3. ^ a b M. M. Novikov, Dvukhsotletie Moskovskogo Universiteta: prazdnovanie v Amerike (1956), p. 101
  4. ^ V. I. Gurko, Features and figures of the past: government and opinion in the reign of Nicholas II (Stanford University Press, 1939), pp. 381 & 663
  5. ^ P. W. Schrooyen, Vladimir Solov'ëv in the rising public sphere (2006)
  6. ^ V. I. Guerrier, 'Nauka i gosudarstvo' in Vestnik Evropy, October 1876
  7. ^ Ben Eklof, John Bushnell, & Larisa Georgievna Zakharova, Russia's great reforms, 1855–1881 p. 258 online at books.google.co.uk
  8. ^ Thomas Sanders, ed., Historiography of Imperial Russia: the Profession and Writing of History in a Multinational State (1999), p. 85 online at books.google.com
  9. ^ a b L'Abbé de Mably, brief details online at books.google.co.uk
  10. ^ W. Guerrier, Leibniz in seinen Beziehungen zu Russland und Peter dem Grossen (St Petersburg, 1873)
  11. ^ Dmitry Shlapentokh, Forgotten predecessors: the Russian Conservative Historians of the French Revolution in International Journal of Politics, Culture and Society vol. 9, no. 1 (1995), on jstor.org
  12. ^ Alexander Vucinich, Science in Russian culture (1963), p. 53: "Encouraged by this development, Professor V I Guerrier of Moscow University obtained permission to institute a program known as the Higher Courses for Women."
  13. ^ Richard Stites, The women's liberation movement in Russia (1978), p. 81 online at books.google.co.uk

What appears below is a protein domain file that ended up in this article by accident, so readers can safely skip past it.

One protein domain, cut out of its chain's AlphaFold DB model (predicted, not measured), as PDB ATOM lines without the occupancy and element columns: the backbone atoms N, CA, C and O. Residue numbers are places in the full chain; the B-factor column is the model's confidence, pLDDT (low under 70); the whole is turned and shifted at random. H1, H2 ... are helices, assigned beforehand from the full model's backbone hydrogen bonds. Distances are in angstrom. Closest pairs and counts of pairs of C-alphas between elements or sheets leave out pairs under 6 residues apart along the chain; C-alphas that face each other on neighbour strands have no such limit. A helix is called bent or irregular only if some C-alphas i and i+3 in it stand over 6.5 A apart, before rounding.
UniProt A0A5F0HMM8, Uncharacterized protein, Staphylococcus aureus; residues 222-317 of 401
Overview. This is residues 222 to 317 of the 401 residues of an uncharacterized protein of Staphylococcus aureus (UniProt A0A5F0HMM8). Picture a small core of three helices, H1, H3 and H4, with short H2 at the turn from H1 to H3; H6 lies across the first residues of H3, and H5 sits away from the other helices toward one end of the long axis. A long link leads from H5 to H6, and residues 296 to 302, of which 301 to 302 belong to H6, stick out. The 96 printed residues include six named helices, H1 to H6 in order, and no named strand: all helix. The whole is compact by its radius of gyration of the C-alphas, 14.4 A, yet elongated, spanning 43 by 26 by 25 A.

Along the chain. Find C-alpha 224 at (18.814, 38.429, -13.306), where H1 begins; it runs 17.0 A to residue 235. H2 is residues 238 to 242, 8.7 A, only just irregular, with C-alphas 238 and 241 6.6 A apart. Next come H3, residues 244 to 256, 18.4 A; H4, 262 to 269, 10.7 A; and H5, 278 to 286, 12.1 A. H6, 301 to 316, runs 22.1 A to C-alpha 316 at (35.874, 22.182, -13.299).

14. ^ Nicholas Valentine Riasanovsky, A History of Russia (Oxford University Press, 1993), p. 438
  15. ^ Stites, op. cit., p. 171 online
  16. ^ Christine Johanson, Women's struggle for higher education in Russia, 1855–1900 (1987), pp. 48-49 online at books.google.co.uk
  17. ^ The Russian Review, Volumes 10-11 (1951), p. 227
  18. ^ Lewis Samuel Feuer, The conflict of generations: the character and significance of student movements (1969), p. 142
  19. ^ Dmitry Shlapentokh, The French Revolution in Russian Intellectual Life: 1865–1905, p. 44 online
  20. ^ Esther Kingston-Mann, In search of the true West: culture, economics, and problems of Russian Development (Princeton University Press, 1999), p. 130 online at books.google.com
  21. ^ Daniel R. Brower, The Russian city between tradition and modernity, 1850–1900 (1990), p. 112
  22. ^ Brower, op. cit., p. 117
  23. ^ Adele Lindenmeyr, Poverty is not a vice: charity, society, and the state in imperial Russia, p. 175 online at books.google.com
  24. ^ Dimitry Pospielovsky, Russian police trade unionism: experiment or provocation? (1971), p. 164
  25. ^ Harley D. Balzer, Russia's missing middle class: the professions in Russian history (1996), p. 216
  26. ^ Officium et miracula Sancti Willigisi, brief details online at books.google.co.uk
  27. ^ Vtoraia Gosudarstvennaia Duma, brief details online at books.google.com


  • Imperial Moscow University: 1755-1917: encyclopedic dictionary. Moscow: Russian political encyclopedia (ROSSPEN). A. Andreev, D. Tsygankov. 2010. pp. 157–161. ISBN 978-5-8243-1429-8.